Monday, April 11, 2016

Maccheroni al Ferro with Porcini & Sausage Ragù

Inspired by a recipe for handmade Maccheroni al Ferro by Toronto chef Massimo Bruno, and excited about an upcoming trip to Umbria in a few weeks, trying our hand at making some pasta 'fatto a mano' seemed like it would be good practice for our 'vacanza italiana'. Ferri means 'irons' and refers to the thin metal rod around which small pieces of dough are rolled in order to create this unique shape of pasta. Originating from the southern Calabrian region of Italy, Maccheroni al Ferro is made using semola di grano duro rimaninata, a remilled durum wheat semolina, mixed with a little warm water and olive oil then kneaded until smooth and elastic, a process which takes about 15-20 minutes. Cut into five or six smaller pieces, the dough is hand rolled into long snake-like coils then sliced into 1/2 to 1-inch long pieces, then shaped into maccherone using a wooden or metal skewer. One places the skewer on the centre of each piece of dough, and pressing it lightly to make it stable, one then starts rolling the dough to make a cylinder. Removing them carefully, the pasta are laid onto a parchment lined baking sheet until all the maccherone are complete. If one or two don't work out, simply roll them back into a small ball and try again. They don't need to be perfect, just made with love! Other pasta shapes could also be made using this recipe such as strascinati and orecchiette and served with this gorgeous Porcini Mushroom, Sausage & 'Nduja Ragù — deliziosa!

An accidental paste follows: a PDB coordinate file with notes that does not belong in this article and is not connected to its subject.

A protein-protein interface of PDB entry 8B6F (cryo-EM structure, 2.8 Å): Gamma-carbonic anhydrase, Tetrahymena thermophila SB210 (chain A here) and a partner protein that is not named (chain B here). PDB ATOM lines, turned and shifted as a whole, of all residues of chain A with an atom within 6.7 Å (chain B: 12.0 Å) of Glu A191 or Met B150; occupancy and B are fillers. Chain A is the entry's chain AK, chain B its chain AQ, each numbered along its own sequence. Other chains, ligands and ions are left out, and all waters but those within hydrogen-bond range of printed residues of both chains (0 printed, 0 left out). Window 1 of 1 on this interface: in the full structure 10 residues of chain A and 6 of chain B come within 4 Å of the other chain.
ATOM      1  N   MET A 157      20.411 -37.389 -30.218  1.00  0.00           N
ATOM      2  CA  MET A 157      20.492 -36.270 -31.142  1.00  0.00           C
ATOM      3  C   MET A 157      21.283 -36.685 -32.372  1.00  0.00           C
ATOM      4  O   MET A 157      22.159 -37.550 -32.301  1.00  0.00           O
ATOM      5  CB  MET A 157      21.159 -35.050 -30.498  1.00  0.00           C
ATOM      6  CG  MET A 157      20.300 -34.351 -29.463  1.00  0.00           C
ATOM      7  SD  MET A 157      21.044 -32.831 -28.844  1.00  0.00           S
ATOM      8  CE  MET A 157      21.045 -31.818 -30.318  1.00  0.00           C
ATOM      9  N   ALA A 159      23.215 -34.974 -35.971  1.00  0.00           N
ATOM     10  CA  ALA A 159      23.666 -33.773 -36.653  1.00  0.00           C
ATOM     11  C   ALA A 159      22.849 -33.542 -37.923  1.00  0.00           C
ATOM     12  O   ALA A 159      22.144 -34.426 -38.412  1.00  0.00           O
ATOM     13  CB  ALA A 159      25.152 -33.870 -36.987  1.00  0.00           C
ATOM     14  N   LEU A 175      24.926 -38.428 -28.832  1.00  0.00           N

Semola Di Grano Duro Rimaninata - remilled durum wheat semolina

One ounce of dried porcini mushrooms soaking in warm water

One cup of flour with 1/2 cup warm water and tablespoon of olive oil

Using a fork, the flour mixture is whisked until it balls up, then it is shaped into a ball

The dough is then stretched and kneaded until very soft and elastic, about 10-20 minutes
(my husband took over the kneading "to show me how it is done"!)

The finished kneaded dough is soft and smooth, then sliced into 5-6 pieces

Each piece of dough is hand-rolled out into thin cigarette-thick cylinders then sprinkled with flour to prevent the dough from sticking together